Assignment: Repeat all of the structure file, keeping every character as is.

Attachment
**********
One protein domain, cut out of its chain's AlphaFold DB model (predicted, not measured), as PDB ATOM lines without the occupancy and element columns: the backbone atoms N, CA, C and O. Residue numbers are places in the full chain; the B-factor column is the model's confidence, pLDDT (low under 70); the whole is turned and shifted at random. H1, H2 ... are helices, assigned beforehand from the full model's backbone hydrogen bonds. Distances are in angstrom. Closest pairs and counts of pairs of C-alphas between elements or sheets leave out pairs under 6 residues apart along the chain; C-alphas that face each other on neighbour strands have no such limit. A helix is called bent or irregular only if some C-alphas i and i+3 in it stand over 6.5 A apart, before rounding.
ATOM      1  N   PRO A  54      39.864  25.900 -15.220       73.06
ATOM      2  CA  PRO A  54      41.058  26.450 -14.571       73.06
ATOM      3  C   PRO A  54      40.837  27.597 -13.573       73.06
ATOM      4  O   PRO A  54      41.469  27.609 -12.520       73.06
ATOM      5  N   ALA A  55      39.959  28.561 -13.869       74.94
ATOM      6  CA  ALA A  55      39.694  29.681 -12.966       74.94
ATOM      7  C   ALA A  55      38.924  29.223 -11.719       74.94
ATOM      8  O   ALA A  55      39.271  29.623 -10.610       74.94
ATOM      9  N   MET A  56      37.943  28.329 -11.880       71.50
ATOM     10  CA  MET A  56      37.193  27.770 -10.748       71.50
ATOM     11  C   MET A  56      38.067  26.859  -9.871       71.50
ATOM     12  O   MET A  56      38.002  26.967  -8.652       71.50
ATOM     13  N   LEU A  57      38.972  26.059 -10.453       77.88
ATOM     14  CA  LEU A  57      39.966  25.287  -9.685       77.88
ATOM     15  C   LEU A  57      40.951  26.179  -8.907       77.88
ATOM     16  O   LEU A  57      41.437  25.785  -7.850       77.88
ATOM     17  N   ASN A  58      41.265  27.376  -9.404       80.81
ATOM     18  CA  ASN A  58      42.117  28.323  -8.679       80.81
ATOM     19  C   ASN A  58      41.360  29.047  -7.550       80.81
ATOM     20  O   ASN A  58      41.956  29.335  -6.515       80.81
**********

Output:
One protein domain, cut out of its chain's AlphaFold DB model (predicted, not measured), as PDB ATOM lines without the occupancy and element columns: the backbone atoms N, CA, C and O. Residue numbers are places in the full chain; the B-factor column is the model's confidence, pLDDT (low under 70); the whole is turned and shifted at random. H1, H2 ... are helices, assigned beforehand from the full model's backbone hydrogen bonds. Distances are in angstrom. Closest pairs and counts of pairs of C-alphas between elements or sheets leave out pairs under 6 residues apart along the chain; C-alphas that face each other on neighbour strands have no such limit. A helix is called bent or irregular only if some C-alphas i and i+3 in it stand over 6.5 A apart, before rounding.
ATOM      1  N   PRO A  54      39.864  25.900 -15.220       73.06
ATOM      2  CA  PRO A  54      41.058  26.450 -14.571       73.06
ATOM      3  C   PRO A  54      40.837  27.597 -13.573       73.06
ATOM      4  O   PRO A  54      41.469  27.609 -12.520       73.06
ATOM      5  N   ALA A  55      39.959  28.561 -13.869       74.94
ATOM      6  CA  ALA A  55      39.694  29.681 -12.966       74.94
ATOM      7  C   ALA A  55      38.924  29.223 -11.719       74.94
ATOM      8  O   ALA A  55      39.271  29.623 -10.610       74.94
ATOM      9  N   MET A  56      37.943  28.329 -11.880       71.50
ATOM     10  CA  MET A  56      37.193  27.770 -10.748       71.50
ATOM     11  C   MET A  56      38.067  26.859  -9.871       71.50
ATOM     12  O   MET A  56      38.002  26.967  -8.652       71.50
ATOM     13  N   LEU A  57      38.972  26.059 -10.453       77.88
ATOM     14  CA  LEU A  57      39.966  25.287  -9.685       77.88
ATOM     15  C   LEU A  57      40.951  26.179  -8.907       77.88
ATOM     16  O   LEU A  57      41.437  25.785  -7.850       77.88
ATOM     17  N   ASN A  58      41.265  27.376  -9.404       80.81
ATOM     18  CA  ASN A  58      42.117  28.323  -8.679       80.81
ATOM     19  C   ASN A  58      41.360  29.047  -7.550       80.81
ATOM     20  O   ASN A  58      41.956  29.335  -6.515       80.81